Euphoria Season 2 Yearbook: Wash Your Hands

We're here. We made it to the end of "Euphoria" season two, and what do we have to show for it? Off the top of my head, I'd say: trauma, memes, catharsis, rage, and makeup inspiration. The show definitely delivered on writer-director Sam Levinson's early promise to make the season feel like a party that just won't end. When it did finally come to a close this week, after eight rocky weeks, it went out with both a bang and a whimper.

This is the last we'll see of our "Euphoria" yearbook for the time being, so let's dig into it, hand out some superlatives, and crown, for the first time ever, our Most Likely To Succeed.

Biggest surprise (sort of): Ashtray and Fez ended up in a shootout

Lexi and Fez were always too good to be true. I was drawn to their sweetness and the innocence of their relationship like a moth to a flame, and I know so many other fans were too. And yet. And yet! Fez is a drug dealer whose brother recently killed someone. It was so easy to forget about this when he was grooving along to the end credits of "Stand By Me," or when, in this episode's flashbacks, he was talking earnestly with Lexi about his hopes for the future. But the finale brings the dangerous realities — or, because this is "Euphoria," hyper realities–of his life back into the foreground.

Fez is about to head out the door to see Lexi's play when Custer tries to get him to start talking about Mouse's murder. Faye drops a glass, and when she stoops to pick up the pieces, she gestures to Fez to stay quiet. Then she starts trying to cover for him, ostensibly turning on her own boyfriend as she makes up a story about Laurie being the killer.

Trigger-happy Ashtray does not catch on. He senses Custer is a threat but doesn't realize there's a wire, so he naturally does his Ashtray thing and plunges a knife into Custer's neck. In a brutally effective moment, Fez has to hold a hand over the man's mouth, suffocating him to finish off the job, all while we see flashes of his optimistic conversations with Lexi. If the Fez plot had ended here, it would be upsetting but realistic. Instead, though, it devolves into a full-blown "Scarface"-style shootout.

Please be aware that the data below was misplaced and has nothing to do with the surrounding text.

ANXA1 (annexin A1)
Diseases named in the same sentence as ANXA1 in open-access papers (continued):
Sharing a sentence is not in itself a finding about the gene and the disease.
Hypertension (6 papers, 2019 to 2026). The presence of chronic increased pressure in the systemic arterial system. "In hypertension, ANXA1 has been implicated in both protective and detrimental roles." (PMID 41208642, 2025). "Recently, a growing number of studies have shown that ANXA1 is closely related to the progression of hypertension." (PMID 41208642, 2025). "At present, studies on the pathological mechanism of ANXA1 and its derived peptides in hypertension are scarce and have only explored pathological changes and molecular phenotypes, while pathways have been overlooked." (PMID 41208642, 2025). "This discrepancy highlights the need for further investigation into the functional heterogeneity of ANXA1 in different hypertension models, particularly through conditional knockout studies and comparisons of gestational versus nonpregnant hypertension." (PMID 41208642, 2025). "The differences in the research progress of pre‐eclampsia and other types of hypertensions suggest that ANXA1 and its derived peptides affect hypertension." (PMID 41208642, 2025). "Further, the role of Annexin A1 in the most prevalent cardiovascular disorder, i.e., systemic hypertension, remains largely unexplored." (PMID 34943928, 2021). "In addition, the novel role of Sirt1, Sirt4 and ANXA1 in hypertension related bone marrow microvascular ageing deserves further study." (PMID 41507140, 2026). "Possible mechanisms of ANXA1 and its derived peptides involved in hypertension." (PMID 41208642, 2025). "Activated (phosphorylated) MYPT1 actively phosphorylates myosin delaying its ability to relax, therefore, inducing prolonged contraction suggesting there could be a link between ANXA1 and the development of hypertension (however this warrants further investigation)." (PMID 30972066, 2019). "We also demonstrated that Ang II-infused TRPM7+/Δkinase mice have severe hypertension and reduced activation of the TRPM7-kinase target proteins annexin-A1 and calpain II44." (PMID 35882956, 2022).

Initially, Fez tries to take the blame for Ashtray. "Go wash your f***ing hands," he says. "I love you, brother." Once again, Ash has other plans; he knocks Fez out and barricades himself in the bathroom with a whole stockpile of guns. This is where things get a little ridiculous. We don't know Ash that well, but if he was raised by Fez, wouldn't he have a similar live and let live attitude? What made the little dude so bloodthirsty and bull-headed? We'll never know because when a SWAT team busts down the door, they execute him. Fez, who takes a shot himself, sees it all happen. I've always been less into the exploitation-lite half of "Euphoria" than the emotionally vulnerable half, but this part especially felt unearned to me. In the season's most vexing plot conclusion, Fez is dragged off by the police, his bloody note to Lexi lying unopened on the ground.

Moment that'll come up in therapy later: Nate got his dad arrested

When the camera first showed a close-up shot of someone loading a revolver while driving, I initially thought it would be a flashback to Fez's badass grandma. But I should've known it was Nate, the town's resident beer-swilling, high-speed driver. He heads to a warehouse, where his dad Cal is hanging out with an assorted group of cool young folks. Despite the loaded gun, Nate stays calm this whole scene. He asks his dad if he's happy, and when Cal doesn't give a straight answer, he asks if he's at least happier. Nate's voice breaks a little when he says it.

The scene takes a turn when Nate brings up his nightmare about his dad violating him. Last week, I was sure this was simply a nightmare, but other viewers thought it was proof he'd been harmed by his dad in the past. Now, I'm not so sure. When Nate shares his dream, Cal doesn't seem surprised. He simply asks everyone to leave so the two can talk. I may have been too deep in the theories about Nate's secret younger brother this past week, but this whole conversation seems intentionally vague to me. Despite telling Cal he discovered his video stash at age 11, Nate says he's been protecting his dad his whole life. Cal says he refused to keep Nate safe. In what way?

We don't find out, because Nate reveals both the loaded gun and a flash drive that presumably contains all of Cal's homemade sex tapes–including at least one with an underage partner, Jules. It's then that the cops arrive. I was sure this scene would end with someone dead, but instead, it ends with Cal in handcuffs, and Nate as stoic as ever. The gun turns out to be little more than a protective measure here, like the box cutter Jules hid up her sleeve when she met with Nate a few weeks ago.

Best season-long payoff: Cassie and Maddy duke it out